THE PEOPLE’S PATRIOTIC UNION: AN UPDATE
Segodnya, February 19, 2001, p. 2
Last weekend the Russian People’s Patriotic Union reorganized its structure and rejuvenated its ideology. The third congress of the union resulted in a new concept of development, an revised charter, and a new objective, i.e. establishment of a harmonious modern society in Russia.
A decision was made at the congress to broaden the ideological borders of the union. The hardcore irreconcilable hard-liners of the Communist Party accepted the presence in the union of social-democratic movements like Gennadi Seleznev’s Rossiya. The draft law on political parties provided an impetus for the compromise. “As of now, all 57 organizations of the union may set up common electoral blocs and promote common candidates encompassing many more voters in the process,” Anatoly Lukianov said. The new formula of popularity of the Union was termed by Gennadi Zyuganov as “a union of laborers with the people’s intelligentsia and patriotic businessmen”.
The Union is forming its own cabinet which will cooperate with the regime if the circumstances call for such cooperation.
ON THE MEETING OF YABLOKO’S CENTRAL COUNCIL
Segodnya, February 19, 2001, p. 2
In early March, activists of Yabloko will organize a campaign to collect signatures for a petition in support of NTV television channel as “the last free TV channel independent of the state and the loss of which will become irretrievable for Russia’s democracy”. This decision was made by Yabloko’s Central Council which met in Khimki near Moscow last Saturday. Observers refuse to venture an opinion on Yabloko’s ability to collect a million signatures in a day. The resolution of the Central Council condemning the authorities’ actions with regard to Media-Most holding as “a deliberate pogrom” was adopted almost unanimously.
The support of Media-Most was not the only issue on the agenda. This was the first time since the 8th congress in July that Yabloko would be inviting the media to cover its announcement of “a systematic opposition to the policy aimed at establishing a corporative police state.”
Yabloko leader Grigori Yavlinsky considers himself and his followers as interlocutors and not advisers to the head of state who are involved in an open political dialogue with President Vladimir Putin.
KUDRIN RETURNS TO RUSSIA WITH A NEW DEBT
Kommersant, February 19, 2001, p. 4
A summit of finance ministers and heads of central banks of the G7 ended in Palermo, Italy, yesterday. Alexei Kudrin, Deputy Premier and Finance Minister were at the summit.
Kudrin had departed Moscow in high spirit, aiming to report to the G7 that Moscow was going to meet its financial obligations in 2001 on schedule. In Palermo, Kudrin was presented with a new bill.
Kudrin departed Moscow on February 16. He was jubilant. Firstly, the visit of the International Monetary Fund mission to Moscow had been a success and Kudrin’s meeting with Horst Keller in Palermo was to be centered therefore around the date of issuing a credit to Moscow.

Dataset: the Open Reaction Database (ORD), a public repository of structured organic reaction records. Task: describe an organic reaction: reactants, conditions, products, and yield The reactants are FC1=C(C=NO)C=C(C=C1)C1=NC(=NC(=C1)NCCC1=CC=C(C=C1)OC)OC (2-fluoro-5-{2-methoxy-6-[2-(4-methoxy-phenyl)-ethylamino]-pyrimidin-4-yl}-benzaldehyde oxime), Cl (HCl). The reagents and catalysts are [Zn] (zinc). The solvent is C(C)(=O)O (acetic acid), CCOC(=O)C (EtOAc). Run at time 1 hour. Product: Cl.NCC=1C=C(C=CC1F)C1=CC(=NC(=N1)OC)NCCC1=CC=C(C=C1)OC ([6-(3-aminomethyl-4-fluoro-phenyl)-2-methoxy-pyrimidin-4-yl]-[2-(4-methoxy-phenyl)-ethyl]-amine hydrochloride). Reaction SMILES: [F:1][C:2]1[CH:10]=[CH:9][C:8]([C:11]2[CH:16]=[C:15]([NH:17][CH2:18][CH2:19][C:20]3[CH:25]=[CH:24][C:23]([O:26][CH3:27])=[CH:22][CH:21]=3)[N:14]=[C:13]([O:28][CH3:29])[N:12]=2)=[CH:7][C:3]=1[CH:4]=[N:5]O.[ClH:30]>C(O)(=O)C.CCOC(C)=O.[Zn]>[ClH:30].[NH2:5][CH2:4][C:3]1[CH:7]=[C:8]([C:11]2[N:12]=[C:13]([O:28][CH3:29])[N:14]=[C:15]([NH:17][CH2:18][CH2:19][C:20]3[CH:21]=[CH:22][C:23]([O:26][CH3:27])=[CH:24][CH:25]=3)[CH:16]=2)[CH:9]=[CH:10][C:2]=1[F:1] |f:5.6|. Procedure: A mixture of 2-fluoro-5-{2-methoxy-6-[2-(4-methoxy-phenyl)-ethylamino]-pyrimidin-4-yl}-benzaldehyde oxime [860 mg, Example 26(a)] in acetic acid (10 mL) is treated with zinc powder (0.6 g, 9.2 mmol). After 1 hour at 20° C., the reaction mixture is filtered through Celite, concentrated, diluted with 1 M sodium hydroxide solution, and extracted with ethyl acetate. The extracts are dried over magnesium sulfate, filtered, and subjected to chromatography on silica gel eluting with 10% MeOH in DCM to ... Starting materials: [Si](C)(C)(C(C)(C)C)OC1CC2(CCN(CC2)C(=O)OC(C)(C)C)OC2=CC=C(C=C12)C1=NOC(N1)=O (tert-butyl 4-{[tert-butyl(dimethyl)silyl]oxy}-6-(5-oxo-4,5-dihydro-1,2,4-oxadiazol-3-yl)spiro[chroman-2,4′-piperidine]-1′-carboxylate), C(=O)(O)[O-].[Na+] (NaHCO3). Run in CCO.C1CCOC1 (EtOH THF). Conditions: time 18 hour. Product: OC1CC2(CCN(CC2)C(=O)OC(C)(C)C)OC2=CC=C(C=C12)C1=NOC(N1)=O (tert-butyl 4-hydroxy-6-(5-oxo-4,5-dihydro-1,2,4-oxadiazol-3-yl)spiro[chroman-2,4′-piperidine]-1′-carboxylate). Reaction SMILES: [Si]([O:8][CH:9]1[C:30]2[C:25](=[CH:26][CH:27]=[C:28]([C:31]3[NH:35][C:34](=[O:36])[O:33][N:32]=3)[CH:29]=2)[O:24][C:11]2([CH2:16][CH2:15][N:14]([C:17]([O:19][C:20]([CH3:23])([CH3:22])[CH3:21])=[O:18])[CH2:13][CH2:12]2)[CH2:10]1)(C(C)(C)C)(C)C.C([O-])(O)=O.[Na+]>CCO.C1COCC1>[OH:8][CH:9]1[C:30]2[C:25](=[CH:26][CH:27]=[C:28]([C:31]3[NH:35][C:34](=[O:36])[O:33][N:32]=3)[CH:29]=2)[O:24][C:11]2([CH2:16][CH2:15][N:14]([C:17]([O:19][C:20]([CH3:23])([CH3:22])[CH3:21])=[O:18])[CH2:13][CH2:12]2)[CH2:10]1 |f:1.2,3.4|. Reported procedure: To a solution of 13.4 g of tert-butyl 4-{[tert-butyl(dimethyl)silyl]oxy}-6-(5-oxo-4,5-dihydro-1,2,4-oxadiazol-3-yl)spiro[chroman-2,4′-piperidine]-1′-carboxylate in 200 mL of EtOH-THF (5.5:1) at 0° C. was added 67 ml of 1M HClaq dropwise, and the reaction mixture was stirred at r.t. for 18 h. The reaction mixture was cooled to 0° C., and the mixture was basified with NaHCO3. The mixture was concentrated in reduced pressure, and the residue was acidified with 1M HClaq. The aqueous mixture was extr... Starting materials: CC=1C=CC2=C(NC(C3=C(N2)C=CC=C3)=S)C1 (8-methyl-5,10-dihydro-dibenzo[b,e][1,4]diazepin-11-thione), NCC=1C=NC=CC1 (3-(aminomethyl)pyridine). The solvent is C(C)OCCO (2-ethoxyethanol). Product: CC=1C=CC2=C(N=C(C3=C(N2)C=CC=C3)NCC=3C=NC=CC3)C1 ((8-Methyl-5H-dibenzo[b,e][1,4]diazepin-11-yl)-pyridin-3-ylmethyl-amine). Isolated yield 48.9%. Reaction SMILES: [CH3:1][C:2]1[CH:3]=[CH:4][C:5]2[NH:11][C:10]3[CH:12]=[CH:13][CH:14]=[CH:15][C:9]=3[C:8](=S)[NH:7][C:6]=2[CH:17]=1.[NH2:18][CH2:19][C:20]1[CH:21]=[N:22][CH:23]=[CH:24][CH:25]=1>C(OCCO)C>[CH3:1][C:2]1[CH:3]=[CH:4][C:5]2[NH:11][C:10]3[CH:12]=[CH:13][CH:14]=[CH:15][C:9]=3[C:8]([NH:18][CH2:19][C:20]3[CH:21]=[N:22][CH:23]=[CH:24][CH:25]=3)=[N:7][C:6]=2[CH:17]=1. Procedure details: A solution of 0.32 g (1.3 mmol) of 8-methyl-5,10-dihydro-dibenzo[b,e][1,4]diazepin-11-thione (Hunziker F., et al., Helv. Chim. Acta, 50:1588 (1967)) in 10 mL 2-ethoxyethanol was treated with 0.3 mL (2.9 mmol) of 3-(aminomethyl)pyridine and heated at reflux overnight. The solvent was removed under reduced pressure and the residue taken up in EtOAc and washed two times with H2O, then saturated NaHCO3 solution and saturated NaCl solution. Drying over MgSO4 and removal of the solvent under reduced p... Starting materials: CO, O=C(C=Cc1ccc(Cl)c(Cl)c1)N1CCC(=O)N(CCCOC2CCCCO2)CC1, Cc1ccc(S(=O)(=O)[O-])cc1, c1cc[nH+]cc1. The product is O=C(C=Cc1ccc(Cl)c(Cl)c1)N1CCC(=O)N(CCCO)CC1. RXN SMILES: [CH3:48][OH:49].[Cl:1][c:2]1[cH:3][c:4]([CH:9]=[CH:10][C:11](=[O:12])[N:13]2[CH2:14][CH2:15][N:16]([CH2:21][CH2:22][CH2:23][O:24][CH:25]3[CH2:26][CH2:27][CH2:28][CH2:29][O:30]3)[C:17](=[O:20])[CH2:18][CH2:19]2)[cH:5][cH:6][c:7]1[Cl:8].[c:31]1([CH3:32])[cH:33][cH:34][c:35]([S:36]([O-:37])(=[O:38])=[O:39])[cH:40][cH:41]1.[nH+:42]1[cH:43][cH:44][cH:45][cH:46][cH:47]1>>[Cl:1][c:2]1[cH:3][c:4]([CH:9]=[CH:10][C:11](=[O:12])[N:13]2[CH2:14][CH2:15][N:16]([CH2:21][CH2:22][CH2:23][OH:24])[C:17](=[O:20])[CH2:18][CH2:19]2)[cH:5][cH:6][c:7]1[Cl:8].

Secondly, Kudrin scored a major victory in the Duma on February 16. Its Budget Committee agreed to recommend to the lower house of parliament to find money for the Paris Club without altering the major parameters of the budget. This meant that the government was able to save its face. For Kudrin personally, it meant a successful implementation of orders from the President himself, orders that negotiations on the problem of foreign debts be conducted without affecting the interests of budget supported employees in Russia. Kudrin gained a political mileage, an important victory in light of the upcoming reorganization of the Cabinet.
Unfortunately, Kudrin encountered unexpected troubles in Palermo. The “Russian question” preceded everything else on the agenda. For starters, the participants of the meeting welcomed the improvements made in Russia’s macroeconomic indicators and its determination to pay up its debts.
They proceeded to tell Kudrin that Moscow had other debts as well. Russia was on the black list of countries whose legislation left loopholes for money laundering. President Vladimir Putin once promised to have a law against money laundering adopted before the end of 2000. The draft law exists, but it has not made it to the Duma yet.
Kudrin was told that unless Russia adopted a law against money laundering before June 2001, banks in G7 countries will be required to inform their respective law enforcement agencies about all their operations in Russia. This will further restrict their already modest involvement on the Russian market.
PROSECUTOR GENERAL’S OFFICE: NEW ORDERS
Izvestia, February 20, 2001, p. 2
Actually, Ustinov signed the order on January 30 when President Putin criticized the Prosecutor General’s Office for using “masked servicemen”, but the PR department released the document only yesterday.
As of now, the use of special assignment units in “investigations” is allowed only in emergencies.